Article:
Meanwhile I’m vetting and turning in chapters of The Magician King. I wouldn’t be surprised if — years from now, when I look back from a medium-security cell on one of the moons of Saturn, Titan probably — this will have been one of the most buy zithromax 500mg online stressful periods of my life.
The only consolation is that, as I mentioned on Twitter, Time‘s travel computer somehow booked me into a suite at the Four Seasons. So I’m going mad in comfort and style.
Housekeeping notes: nice review of The Magicians today in The Millions. Interesting to hear somebody talk about what stopped them from reading the book initially.
There’s more, but the nanobots have reached my brain, and the darkness is descending again … watch the skies …
I warned them in advance that my name notwithstanding I am not in fact Jewish (named after Tolstoy, mother is Anglican, etc.) but they were not daunted by this, so off we went. We met at Berry Park, which is this great bar in post-industrial Greenpoint — if you sit on the roof it’s like you’re looking out at a world that ended 50 years ago. Especially after a couple of pints on an empty stomach.
Anyway we had a great conversation. I think a lot of my critical preoccupations come out in it. And by the end I’m almost still speaking in complete sentences.
That is all my news. I’m on leave from Time right now, bashing out the sequel to The Magicians. It’s due fairly soon. Actually if you read my contract really closely, as some “lawyers” might be inclined to do, it’s due tomorrow.
I won’t make that deadline. But I’ll have a draft within the month. This I swear.
One of the secondary effects of this is that I will become even more crap at answering e-mail than I already was. It really, really weighs on me that I don’t answer all my e-mail. I just can’t. If I did I would do nothing but answer e-mail. But because I’m greedy I still read it all, and am totally grateful for it.
On Friday I’m going to a farm in upstate New York, near Jeffersonville, if you know where that is, which I don’t. The farm has a barn and cows. It does not have the Internet.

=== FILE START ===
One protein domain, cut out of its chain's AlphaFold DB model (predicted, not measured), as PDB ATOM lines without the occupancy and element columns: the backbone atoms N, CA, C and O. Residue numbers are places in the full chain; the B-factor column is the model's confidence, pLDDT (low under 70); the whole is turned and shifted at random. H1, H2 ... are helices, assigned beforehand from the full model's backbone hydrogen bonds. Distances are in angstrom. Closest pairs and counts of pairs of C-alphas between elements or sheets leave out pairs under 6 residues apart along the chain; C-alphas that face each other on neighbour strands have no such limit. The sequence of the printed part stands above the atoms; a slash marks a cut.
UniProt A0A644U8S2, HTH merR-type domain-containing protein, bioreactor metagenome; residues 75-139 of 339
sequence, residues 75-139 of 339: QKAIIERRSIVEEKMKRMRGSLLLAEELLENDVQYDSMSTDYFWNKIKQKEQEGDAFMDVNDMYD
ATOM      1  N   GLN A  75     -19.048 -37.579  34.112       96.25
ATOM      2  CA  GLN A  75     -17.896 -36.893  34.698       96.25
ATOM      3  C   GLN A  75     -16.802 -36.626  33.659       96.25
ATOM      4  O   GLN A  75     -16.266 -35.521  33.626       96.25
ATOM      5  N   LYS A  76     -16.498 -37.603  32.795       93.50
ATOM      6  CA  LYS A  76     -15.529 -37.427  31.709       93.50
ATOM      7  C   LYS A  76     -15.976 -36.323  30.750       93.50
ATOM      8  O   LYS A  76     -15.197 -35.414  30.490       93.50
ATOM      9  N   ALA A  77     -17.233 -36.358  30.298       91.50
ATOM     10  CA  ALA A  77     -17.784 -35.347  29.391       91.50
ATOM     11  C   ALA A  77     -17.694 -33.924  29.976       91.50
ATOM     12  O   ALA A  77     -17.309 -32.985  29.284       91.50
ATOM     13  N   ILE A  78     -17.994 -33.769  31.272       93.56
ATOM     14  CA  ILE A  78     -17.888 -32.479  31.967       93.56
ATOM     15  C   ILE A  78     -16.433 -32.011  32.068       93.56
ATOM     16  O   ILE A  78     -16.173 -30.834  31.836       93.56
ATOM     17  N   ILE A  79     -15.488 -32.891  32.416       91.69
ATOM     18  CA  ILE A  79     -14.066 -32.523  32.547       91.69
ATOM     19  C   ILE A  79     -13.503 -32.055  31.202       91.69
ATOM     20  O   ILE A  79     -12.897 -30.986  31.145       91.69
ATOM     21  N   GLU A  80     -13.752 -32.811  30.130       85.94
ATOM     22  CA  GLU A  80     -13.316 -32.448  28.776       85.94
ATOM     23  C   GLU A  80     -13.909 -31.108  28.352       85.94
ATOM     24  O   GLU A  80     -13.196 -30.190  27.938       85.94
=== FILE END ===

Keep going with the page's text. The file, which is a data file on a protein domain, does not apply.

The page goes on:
I thought if I somehow connected the barn and the cows with some kind of grass- or hay-based conduit it might be possible to access the Internet that way. But I’m not finding a lot of theoretical support for that approach.
Seriously it’s freaking me out a little. I usually set my anti-Internet software for like 45-minute bursts. A week? That’s … heavy.
There’s an “Internet” “cafe” in town, so I’ll cruise by there once in a while. Like maybe every 8 minutes or so. But I can’t promise any updates during the week.
Which shouldn’t disrupt your lives very much, given how crap I’ve been about updating. But The Magician King is due in October, and I plan on hitting that deadline. Also I might have some other interesting announcements soon. Or I might not, depending on how things shake out.
As soon as I get back I’ll be flying to Georgia for the Decatur Book Festival and DragonCon. Come visit if you’re in the area.
Lorin Stein at The Paris Review asked me and Laura Miller what we would give a non-literary 13-year-old to show them the kind of weird, excellent stuff novels can do.
(The short version of my answer is, Cat’s Cradle and The Once and Future King.)
I’ll be at San Diego Comic-Con this year. I wasn’t sure I’d make it, because 1) new baby, and 2) after last year I swore a mighty oath never to return, because I feel that Comic-Con contributes to the runaway commercialization and dilution of the nerd culture that is pretty much all I have by way of an ethnic identity.
Then they said, wanna be on a panel with Amber Benson? And I was all, sure.
Principles: I used to have them. But seriously, if you’re going to Comic-Con, come say hi. To Amber Benson. You can just nod at me in passing, I’ll understand.
Also: next week The Magicians moves up to number 10 on the Times bestseller list. Thank you everybody for making this happen. I could make a joke, but actually I can’t. I’m just so proud and happy.